The 1978 World Cup marked the second and last occasion during which a national team did not wear its own kit to play a match (the first being in a 1958 World Cup first round match between West Germany and Argentina). The incident happened during the game between France and Hungary. Both teams arrived at the venue with only their white change kits, resulting in a delayed kickoff while officials went in search of the jerseys of a local team from Mar del Plata, Club Atlético Kimberley; the jerseys had vertical green and white stripes and were worn by France.

Second round

In the all-European Group A, the Netherlands got off to a flying start by thrashing Austria 5–1, Johnny Rep scoring two of their goals. In a rematch of the 1974 final, the Dutch then drew 2–2 with West Germany, who had previously shared a goalless game with Italy. The Italians beat Austria 1–0, and so the Netherlands faced Italy in their last group game knowing that the winners would reach the final. Erny Brandts scored an 18th-minute own goal to put Italy ahead at half-time, but he made up for his mistake by scoring at the right end in the fifth minute of the second half. Arie Haan got the winner for the Dutch with 15 minutes remaining, and the Netherlands had reached their second successive World Cup Final. In the game known as the miracle of Cordoba, West Germany were surprisingly beaten by Austria 2–3 which marked their end as World Champions.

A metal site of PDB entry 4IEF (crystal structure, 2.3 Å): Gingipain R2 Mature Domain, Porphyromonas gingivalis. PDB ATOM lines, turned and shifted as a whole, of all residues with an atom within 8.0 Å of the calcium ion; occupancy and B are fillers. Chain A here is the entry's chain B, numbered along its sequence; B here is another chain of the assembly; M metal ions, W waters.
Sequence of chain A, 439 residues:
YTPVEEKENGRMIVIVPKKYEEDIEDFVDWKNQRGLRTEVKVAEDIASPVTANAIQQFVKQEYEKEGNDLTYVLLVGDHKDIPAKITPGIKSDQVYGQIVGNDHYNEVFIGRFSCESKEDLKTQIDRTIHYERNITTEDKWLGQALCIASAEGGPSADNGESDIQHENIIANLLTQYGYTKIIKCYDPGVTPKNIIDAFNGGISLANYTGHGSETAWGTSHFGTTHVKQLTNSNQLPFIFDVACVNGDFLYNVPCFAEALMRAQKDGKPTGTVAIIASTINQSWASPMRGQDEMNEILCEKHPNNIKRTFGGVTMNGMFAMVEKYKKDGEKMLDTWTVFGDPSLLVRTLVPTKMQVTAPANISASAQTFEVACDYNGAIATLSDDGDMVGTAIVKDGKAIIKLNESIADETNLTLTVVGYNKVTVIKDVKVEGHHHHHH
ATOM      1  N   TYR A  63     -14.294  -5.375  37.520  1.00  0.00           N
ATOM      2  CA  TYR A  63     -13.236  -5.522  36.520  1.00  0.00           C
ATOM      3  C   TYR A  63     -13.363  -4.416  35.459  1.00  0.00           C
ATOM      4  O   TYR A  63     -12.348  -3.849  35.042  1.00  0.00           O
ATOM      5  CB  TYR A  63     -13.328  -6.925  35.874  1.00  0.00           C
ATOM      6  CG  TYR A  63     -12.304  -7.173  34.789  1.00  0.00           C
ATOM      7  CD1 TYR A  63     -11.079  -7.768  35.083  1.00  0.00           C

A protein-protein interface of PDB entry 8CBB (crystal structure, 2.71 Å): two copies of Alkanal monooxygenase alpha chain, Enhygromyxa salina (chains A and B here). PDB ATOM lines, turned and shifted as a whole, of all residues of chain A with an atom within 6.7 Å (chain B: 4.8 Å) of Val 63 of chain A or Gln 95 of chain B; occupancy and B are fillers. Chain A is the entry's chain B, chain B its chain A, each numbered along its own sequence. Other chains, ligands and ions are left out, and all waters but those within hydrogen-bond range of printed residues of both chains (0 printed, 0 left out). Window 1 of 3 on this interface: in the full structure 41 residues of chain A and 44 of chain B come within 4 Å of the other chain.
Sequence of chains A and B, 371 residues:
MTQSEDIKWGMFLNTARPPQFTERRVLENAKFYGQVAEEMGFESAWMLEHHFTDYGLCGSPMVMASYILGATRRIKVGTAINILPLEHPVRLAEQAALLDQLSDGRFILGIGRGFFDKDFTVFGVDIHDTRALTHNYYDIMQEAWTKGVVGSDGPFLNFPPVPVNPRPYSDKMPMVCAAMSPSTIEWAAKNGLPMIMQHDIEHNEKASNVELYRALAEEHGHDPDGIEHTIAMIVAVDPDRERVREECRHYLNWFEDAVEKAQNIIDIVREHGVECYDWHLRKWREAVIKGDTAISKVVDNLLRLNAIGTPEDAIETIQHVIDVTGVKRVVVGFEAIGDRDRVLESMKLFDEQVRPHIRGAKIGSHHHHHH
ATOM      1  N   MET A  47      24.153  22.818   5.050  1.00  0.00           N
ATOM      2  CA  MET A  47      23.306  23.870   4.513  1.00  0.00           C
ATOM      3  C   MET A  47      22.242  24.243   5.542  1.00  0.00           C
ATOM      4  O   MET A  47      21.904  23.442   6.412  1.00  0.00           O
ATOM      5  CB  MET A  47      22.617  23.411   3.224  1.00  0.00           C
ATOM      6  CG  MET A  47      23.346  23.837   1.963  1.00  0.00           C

Group B was essentially a battle between Argentina and Brazil, and it was resolved in controversial circumstances. In the first round of group games, Brazil beat Peru 3–0 while Argentina saw Poland off by a score of 2–0. Brazil and Argentina then played out a tense and violent goalless draw, so both teams went into the last round of matches with three points. Argentina delayed the kick-off of its last match to await the result of the Brazil-Poland encounter. Brazil won by a 3-1 score, meaning Argentina had to beat Peru by four clear goals to reach the final. The hosts managed to do it with what some saw as a suspicious degree of ease. Trailing 2–0 at half-time, Peru simply collapsed in the second half, and Argentina eventually won 6–0. Rumours suggested that Peru might have been bribed into allowing Argentina to win the match by such a large margin (especially because the Peruvian goalkeeper, Ramón Quiroga, was born in Argentina);[3] however, nothing could be proved, and Argentina met the Netherlands in the final. Brazil took third place from an enterprising Italian side with Nelinho scoring a memorable goal, and were dubbed "moral champions" by coach Cláudio Coutinho, because they did not win the tournament, but did not lose a single match.